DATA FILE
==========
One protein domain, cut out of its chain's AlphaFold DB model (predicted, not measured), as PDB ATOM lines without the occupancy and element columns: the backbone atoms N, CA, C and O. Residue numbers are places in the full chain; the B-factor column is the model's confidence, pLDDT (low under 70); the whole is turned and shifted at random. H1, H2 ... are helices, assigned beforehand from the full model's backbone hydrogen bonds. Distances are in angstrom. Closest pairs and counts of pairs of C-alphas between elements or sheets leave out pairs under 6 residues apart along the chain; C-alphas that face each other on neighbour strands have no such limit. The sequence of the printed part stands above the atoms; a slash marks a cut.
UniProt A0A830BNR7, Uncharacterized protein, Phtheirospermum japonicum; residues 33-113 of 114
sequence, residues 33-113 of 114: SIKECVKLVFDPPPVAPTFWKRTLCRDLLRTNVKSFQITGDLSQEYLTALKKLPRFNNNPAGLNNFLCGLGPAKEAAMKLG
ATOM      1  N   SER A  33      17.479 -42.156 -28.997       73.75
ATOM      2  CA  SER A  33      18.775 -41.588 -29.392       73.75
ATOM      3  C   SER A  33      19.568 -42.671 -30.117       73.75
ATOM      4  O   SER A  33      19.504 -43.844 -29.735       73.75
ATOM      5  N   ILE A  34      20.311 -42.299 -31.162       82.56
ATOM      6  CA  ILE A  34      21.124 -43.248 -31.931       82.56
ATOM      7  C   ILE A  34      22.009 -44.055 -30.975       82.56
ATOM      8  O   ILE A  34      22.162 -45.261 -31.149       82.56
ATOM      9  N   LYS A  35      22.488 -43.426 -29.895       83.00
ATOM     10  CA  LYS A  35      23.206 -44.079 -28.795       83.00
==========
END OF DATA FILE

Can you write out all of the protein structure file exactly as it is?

One protein domain, cut out of its chain's AlphaFold DB model (predicted, not measured), as PDB ATOM lines without the occupancy and element columns: the backbone atoms N, CA, C and O. Residue numbers are places in the full chain; the B-factor column is the model's confidence, pLDDT (low under 70); the whole is turned and shifted at random. H1, H2 ... are helices, assigned beforehand from the full model's backbone hydrogen bonds. Distances are in angstrom. Closest pairs and counts of pairs of C-alphas between elements or sheets leave out pairs under 6 residues apart along the chain; C-alphas that face each other on neighbour strands have no such limit. The sequence of the printed part stands above the atoms; a slash marks a cut.
UniProt A0A830BNR7, Uncharacterized protein, Phtheirospermum japonicum; residues 33-113 of 114
sequence, residues 33-113 of 114: SIKECVKLVFDPPPVAPTFWKRTLCRDLLRTNVKSFQITGDLSQEYLTALKKLPRFNNNPAGLNNFLCGLGPAKEAAMKLG
ATOM      1  N   SER A  33      17.479 -42.156 -28.997       73.75
ATOM      2  CA  SER A  33      18.775 -41.588 -29.392       73.75
ATOM      3  C   SER A  33      19.568 -42.671 -30.117       73.75
ATOM      4  O   SER A  33      19.504 -43.844 -29.735       73.75
ATOM      5  N   ILE A  34      20.311 -42.299 -31.162       82.56
ATOM      6  CA  ILE A  34      21.124 -43.248 -31.931       82.56
ATOM      7  C   ILE A  34      22.009 -44.055 -30.975       82.56
ATOM      8  O   ILE A  34      22.162 -45.261 -31.149       82.56
ATOM      9  N   LYS A  35      22.488 -43.426 -29.895       83.00
ATOM     10  CA  LYS A  35      23.206 -44.079 -28.795       83.00